A twenty-year history of alveolar echinococcosis: analysis of a series of 117 patients from eastern France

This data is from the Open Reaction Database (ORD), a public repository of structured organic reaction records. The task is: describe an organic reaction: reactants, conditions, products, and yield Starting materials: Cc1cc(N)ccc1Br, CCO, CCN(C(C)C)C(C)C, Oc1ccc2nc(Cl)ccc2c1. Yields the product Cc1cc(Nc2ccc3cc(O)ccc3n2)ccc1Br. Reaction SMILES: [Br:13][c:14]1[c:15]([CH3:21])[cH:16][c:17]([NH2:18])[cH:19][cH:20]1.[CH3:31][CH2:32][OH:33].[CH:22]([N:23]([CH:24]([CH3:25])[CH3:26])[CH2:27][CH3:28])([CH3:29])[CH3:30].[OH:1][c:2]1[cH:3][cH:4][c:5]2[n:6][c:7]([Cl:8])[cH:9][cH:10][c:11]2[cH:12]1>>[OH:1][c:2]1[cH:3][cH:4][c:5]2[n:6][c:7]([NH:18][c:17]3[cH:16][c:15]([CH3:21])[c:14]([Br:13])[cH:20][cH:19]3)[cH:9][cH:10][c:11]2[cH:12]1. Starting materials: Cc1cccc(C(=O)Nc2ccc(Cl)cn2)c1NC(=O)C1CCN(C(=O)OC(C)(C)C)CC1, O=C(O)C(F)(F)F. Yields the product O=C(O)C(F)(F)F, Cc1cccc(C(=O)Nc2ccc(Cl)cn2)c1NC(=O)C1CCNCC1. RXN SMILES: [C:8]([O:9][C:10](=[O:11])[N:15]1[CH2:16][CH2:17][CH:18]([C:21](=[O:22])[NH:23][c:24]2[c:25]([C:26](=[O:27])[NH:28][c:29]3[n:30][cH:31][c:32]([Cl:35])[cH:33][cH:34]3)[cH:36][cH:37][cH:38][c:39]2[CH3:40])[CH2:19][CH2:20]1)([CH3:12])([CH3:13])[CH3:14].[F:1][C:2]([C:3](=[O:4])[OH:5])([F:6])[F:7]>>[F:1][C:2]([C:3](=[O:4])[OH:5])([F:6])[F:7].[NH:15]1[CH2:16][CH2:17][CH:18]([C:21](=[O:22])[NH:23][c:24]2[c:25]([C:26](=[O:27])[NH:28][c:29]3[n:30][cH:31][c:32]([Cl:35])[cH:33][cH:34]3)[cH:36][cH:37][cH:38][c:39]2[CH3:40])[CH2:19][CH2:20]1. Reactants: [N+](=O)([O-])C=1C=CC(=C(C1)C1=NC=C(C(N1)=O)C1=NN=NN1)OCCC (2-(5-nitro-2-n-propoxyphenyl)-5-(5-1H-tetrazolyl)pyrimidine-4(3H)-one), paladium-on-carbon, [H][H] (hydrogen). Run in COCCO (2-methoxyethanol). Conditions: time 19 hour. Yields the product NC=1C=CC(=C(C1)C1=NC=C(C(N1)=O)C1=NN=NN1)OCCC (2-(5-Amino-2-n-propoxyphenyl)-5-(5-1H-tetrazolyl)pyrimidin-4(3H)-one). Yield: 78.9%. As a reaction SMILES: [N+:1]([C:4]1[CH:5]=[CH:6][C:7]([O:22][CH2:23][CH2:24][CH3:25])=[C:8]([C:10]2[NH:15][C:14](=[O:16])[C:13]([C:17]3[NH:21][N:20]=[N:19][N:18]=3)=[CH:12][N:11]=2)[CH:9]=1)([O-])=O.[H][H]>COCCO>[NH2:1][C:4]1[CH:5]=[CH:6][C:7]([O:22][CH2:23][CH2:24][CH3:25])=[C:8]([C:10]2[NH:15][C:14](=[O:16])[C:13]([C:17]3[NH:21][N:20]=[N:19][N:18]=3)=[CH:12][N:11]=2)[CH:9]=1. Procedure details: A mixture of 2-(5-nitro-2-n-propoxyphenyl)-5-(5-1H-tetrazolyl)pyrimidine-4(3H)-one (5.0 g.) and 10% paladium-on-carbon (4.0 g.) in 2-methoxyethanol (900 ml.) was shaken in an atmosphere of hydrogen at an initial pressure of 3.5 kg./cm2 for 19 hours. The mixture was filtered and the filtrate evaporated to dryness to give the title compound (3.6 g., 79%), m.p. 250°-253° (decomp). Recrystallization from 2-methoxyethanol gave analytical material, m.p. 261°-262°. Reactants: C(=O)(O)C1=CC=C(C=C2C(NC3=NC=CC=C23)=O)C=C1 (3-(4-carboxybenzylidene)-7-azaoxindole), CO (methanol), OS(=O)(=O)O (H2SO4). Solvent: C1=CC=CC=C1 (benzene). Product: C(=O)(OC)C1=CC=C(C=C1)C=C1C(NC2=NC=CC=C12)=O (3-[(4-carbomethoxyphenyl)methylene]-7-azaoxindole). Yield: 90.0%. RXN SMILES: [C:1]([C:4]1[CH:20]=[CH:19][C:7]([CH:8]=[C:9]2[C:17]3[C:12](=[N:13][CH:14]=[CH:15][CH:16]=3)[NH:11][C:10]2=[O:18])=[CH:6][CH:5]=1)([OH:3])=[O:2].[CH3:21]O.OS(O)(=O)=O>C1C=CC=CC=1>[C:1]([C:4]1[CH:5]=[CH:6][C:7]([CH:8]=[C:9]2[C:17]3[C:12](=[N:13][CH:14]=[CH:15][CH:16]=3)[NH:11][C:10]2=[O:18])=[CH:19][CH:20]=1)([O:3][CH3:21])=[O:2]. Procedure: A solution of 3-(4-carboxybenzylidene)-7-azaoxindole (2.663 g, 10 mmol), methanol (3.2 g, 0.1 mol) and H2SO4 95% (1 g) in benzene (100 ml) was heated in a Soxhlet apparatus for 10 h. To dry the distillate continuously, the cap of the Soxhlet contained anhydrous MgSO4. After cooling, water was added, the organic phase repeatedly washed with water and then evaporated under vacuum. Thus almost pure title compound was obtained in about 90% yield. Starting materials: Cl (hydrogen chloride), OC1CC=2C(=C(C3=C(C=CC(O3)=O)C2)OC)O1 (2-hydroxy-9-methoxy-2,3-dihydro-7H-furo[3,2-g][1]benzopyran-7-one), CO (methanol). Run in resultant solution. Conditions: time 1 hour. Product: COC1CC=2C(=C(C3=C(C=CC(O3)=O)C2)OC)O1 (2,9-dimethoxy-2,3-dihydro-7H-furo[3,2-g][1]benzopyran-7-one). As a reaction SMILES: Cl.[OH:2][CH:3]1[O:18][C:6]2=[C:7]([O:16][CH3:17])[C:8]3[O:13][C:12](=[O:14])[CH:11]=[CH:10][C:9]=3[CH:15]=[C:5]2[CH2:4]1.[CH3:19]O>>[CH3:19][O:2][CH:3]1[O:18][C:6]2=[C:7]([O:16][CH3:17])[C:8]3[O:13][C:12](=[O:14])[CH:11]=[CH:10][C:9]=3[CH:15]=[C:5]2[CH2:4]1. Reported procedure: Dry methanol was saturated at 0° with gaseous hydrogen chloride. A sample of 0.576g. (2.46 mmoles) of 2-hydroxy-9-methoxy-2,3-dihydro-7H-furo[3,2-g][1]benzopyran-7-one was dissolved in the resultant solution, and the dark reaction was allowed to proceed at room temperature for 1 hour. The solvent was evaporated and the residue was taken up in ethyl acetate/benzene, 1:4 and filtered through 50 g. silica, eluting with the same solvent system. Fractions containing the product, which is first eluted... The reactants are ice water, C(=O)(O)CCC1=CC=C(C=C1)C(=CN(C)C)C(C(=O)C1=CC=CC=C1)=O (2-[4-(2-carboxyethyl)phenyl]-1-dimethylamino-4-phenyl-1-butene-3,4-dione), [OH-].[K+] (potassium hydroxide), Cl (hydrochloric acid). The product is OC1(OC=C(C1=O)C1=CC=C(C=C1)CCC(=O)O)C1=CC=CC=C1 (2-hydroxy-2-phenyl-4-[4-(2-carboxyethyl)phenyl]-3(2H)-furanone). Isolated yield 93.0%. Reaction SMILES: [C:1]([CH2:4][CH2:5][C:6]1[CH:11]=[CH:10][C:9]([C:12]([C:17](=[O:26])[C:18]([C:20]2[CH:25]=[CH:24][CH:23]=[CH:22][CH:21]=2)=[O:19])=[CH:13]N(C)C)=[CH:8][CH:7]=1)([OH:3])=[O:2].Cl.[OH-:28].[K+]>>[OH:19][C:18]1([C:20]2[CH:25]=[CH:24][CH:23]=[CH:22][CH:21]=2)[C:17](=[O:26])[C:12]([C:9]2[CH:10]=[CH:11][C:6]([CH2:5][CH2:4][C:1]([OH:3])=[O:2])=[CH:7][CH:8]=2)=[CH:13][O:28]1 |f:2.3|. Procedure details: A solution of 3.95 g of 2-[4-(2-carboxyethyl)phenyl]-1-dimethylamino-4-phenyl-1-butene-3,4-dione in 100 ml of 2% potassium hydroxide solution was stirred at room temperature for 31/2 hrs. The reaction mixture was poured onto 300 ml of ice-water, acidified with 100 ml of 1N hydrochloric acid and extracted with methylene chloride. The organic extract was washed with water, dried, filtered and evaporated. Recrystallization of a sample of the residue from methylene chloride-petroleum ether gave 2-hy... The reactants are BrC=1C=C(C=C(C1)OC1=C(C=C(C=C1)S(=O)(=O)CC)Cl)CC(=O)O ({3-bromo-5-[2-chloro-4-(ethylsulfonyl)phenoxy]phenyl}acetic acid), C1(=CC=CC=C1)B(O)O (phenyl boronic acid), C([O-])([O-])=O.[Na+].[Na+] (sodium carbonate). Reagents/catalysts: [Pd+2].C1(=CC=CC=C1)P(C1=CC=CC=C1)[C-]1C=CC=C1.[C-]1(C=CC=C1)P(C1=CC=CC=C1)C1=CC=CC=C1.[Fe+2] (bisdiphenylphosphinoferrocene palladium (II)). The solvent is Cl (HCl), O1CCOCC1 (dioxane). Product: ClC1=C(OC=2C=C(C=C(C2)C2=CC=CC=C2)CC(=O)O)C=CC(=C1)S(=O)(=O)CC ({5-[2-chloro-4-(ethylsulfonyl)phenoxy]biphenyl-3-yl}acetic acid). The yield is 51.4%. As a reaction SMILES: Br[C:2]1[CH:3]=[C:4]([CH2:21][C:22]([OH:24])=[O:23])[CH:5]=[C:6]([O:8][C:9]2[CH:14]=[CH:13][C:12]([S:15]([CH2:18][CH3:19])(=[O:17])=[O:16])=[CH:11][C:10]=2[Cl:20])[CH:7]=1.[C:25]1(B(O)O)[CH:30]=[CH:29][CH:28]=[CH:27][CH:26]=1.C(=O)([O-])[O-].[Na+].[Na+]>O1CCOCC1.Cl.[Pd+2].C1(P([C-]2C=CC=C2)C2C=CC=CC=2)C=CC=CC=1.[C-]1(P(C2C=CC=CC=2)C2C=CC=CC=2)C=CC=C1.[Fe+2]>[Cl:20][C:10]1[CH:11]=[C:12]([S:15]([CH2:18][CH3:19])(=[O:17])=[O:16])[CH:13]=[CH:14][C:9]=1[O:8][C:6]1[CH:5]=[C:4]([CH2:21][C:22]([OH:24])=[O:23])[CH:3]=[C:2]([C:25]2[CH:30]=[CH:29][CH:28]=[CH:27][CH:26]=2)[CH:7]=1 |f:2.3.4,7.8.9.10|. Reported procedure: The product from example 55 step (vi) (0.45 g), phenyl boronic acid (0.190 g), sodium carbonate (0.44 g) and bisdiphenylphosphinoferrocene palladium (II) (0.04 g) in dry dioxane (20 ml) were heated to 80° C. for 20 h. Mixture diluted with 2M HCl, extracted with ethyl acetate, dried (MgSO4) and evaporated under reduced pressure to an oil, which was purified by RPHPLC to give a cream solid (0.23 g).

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ObjectivesAlveolar echinococcosis of the liver is a very rare and severe parasitic disease due to the growth of the larva ofEchinococcus multilocularis. The aim of this paper was to describe a 20-year study of the epidemiological, clinical and therapeutic aspects of alveolar echinococcosis in eastern France.DesignOne hundred and seventeen consecutive cases, diagnosed and followed in our liver unit, were studied from 1972 to 1993.MethodsData from 85 patients followed since 1983 (period B) were compared to data from a first series of 32 patients (period A) collected from 1972 to 1982; 1983 was chosen as the cut-off year because of the numerous changes that occurred in the diagnosis, follow-up and treatment of the disease at this time, in particular the introduction of parasitostatic benzimidazoles.ResultsThe results of patient follow-up were evaluated in December 1997. The cumulative prevalence was 2.5 per 100 000 persons in period A whereas it reached 6.6 per 100 000 in period B. The annual incidence in period B was 7.3 on average, compared with 2.7 in period A. Twenty-nine per cent of patients from period B were asymptomatic at the time of diagnosis compared with 10% in period A. This change was correlated with less advanced liver lesions, and was related to the extensive use of abdominal ultrasound, and from 1987, serological screening. Curative resections were performed in 24% of the cases in period B versus only 3% in period A. From 1986, liver transplantations were performed in eight patients from period A and 13 patients from period B. In period B, palliative surgery was frequently replaced by radiological non-operative procedures to treat abscesses and jaundice. From 1982, 73 patients received benzimidazoles for a period of time ranging from 4 to 138 months. Stabilization of the lesions was observed in two-thirds of the patients. Episodes of jaundice or digestive haemorrhage due to portal hypertension were 31.5 and 11 times less frequent respectively in patients from period B compared with period A. Actuarial survival at 5 years improved from 67% in period A to 88% in period B in patients of similar age.ConclusionsRadical changes in the diagnosis and the management of alveolar echinococcosis have occurred during the last decade. Together they have contributed to an improvement in the status of the patients affected by this very severe parasitic disease.Eur J Gastroenterol Hepatol12:327-336 © 2000 Lippincott Williams & WilkinsEuropean Journal of Gastroenterology & Hepatology 2000, 12:327-336

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